Explaining the Unexplainable. Or Not.
I awakened to the sounds of supply planes, sirens and piercing whistles of the Iron Dome defense system ramming into an errant Hezbollah missile.
As I hunkered under the blankets, it took a moment for me to realize that I wasn’t in Jerusalem but instead, 8,500 kilometers away in South Africa. Still addled by sleep, what I’d believed were the sights and sounds of war were merely summer storms accompanied by lightning, thunder and typically endless Johannesburg traffic.
The plan to visit Africa came well after the war broke out and, to be candid, I had been torn. “Torn” is an apt description for so many of us with relatives overseas who leave the Holy Land for myriad reasons in our lifetimes. There is no one-size-fits all descriptor for us Israeli-Anglos and while I have many friends and acquaintances who enthusiastically await their next visits to Target and Trader Joe’s, for me these visits are difficult.
Leaving Israel for a day is hard and if not for my elderly mother in Maryland and child and grandchildren in South Africa, I would be hard-pressed to leave Israeli soil. Ever.
It is particularly agonizing to leave Israel with a son on the front lines. I know too much and I don’t know anything. He spoon-feeds accounts of certain missions and this oxygen keeps our home-fires burning with patriotism and ahavat Yisroel—love for our fellow Jews.
Since the 8th of October, Ariel has been on active duty and what he shares has shifted the conflict’s narrative from newsprint into a living, breathing entity. If I didn’t recognize his mannerisms, speech patterns and favorite foods, I wouldn’t recognize this man who joins us for an occasional weeknight supper or Shabbat morning Kiddush during his rare military leaves.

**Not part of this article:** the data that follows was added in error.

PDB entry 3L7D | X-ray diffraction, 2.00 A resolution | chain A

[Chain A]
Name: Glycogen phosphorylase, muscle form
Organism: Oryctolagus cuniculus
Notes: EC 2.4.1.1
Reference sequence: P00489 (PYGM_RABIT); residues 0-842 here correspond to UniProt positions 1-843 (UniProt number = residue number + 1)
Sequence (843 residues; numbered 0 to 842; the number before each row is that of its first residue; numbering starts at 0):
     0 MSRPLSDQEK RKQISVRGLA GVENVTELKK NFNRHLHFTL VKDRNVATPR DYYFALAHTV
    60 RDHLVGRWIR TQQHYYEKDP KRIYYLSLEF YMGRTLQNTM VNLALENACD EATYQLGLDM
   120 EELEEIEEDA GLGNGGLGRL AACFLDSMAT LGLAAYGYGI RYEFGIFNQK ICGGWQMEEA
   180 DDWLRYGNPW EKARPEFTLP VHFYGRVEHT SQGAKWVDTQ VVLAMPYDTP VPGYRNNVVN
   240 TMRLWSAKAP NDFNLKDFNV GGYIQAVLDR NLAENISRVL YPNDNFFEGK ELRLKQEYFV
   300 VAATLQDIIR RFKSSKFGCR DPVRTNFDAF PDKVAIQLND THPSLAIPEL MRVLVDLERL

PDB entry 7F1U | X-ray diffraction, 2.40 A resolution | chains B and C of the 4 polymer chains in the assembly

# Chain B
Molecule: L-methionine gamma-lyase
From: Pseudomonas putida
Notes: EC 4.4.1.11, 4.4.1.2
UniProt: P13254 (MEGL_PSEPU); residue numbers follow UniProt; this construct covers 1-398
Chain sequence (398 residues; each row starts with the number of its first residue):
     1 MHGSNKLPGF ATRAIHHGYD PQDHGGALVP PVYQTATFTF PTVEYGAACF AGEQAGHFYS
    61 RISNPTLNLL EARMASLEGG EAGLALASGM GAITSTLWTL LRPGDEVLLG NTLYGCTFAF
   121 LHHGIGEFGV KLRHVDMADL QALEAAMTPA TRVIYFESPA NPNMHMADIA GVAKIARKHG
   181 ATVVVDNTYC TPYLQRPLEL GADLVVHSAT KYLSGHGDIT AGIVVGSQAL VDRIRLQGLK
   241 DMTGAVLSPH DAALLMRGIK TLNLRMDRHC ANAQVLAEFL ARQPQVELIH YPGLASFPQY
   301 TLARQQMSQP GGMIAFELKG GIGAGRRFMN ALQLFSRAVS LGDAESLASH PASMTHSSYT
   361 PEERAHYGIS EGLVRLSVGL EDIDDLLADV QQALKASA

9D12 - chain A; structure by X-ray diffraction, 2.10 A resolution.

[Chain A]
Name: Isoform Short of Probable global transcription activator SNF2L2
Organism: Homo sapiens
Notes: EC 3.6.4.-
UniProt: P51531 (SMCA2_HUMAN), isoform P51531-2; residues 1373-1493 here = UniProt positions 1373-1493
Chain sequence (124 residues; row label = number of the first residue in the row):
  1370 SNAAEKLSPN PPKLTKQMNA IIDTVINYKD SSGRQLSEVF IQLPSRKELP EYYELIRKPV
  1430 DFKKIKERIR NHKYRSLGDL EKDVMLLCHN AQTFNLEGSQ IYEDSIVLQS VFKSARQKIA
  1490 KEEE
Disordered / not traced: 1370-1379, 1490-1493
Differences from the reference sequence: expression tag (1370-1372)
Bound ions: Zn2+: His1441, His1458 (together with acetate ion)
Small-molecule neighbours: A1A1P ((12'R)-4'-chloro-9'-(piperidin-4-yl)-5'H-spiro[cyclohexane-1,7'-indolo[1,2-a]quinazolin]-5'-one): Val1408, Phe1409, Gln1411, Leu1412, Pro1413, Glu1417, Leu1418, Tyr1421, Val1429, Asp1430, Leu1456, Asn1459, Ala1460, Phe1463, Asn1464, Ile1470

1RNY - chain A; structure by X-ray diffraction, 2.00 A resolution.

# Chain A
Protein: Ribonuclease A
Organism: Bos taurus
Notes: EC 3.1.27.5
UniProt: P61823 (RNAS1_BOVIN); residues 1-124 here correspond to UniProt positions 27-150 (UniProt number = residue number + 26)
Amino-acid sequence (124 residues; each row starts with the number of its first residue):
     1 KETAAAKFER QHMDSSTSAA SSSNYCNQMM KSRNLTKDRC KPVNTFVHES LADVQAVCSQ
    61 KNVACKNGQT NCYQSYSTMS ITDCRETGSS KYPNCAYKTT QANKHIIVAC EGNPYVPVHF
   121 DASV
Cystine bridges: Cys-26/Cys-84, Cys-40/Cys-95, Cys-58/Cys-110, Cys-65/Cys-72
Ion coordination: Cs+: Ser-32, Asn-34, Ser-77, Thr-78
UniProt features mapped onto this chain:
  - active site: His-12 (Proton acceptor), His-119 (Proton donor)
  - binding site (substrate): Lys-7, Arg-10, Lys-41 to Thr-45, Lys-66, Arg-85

His language is peppered with terms that bespeak battle and defense, strategy and costs-versus-benefits. I am glued to the stories, despite not being a fan of war-films.
This isn’t Netflix and I can’t turn the channel. That’s fine. I don’t want to.
Visiting with my daughter’s friends who have become, over time, my friends, it is apparent that my presence now makes them uncomfortable. They don’t know what to ask and war etiquette isn’t covered in the South African school system. With the exception of my daughter, there are no Israeli’s—or Jews—in her social circle.
Amara is polite and asks “How is life in Israel these days?” and I make a mistake. Because when I become passionate with accounts of volunteerism, morality of mission, resilience of our citizens, etc., I notice her pasted-on smile, awkward with embarrassment. I’ve done that TMI thing, again.
Enveloped with sadness, again I am struck by our global isolation in the midst of the brutality and explosion of Jew-hatred that has erupted. It is ours alone.
Undoubtedly, a more convenient storyline might be that we are anxious to shake hands, make nice and stop with all of this fighting silliness. This war makes me a sloppy guest, less pristine and certainly not-attractive. I would be remiss to omit that a few of the non-Jewish friends, like Chris, are informed and unwavering in their support, praying that Israel does the job of freeing herself from an odious enemy.
Consequently, I prefer to remain indoors when not in Israel, reading books to small people and counting the days until my return because, when I am not in Israel, I am not anywhere. I don’t know who I am when separated from our G-d-given homeland.
After 3,000 years, rootlessness is not an option.
New York native Andrea Simantov has lived in Jerusalem since 1995. She writes for several publications, appears regularly on Israel National Radio and owns an image consulting firm for women.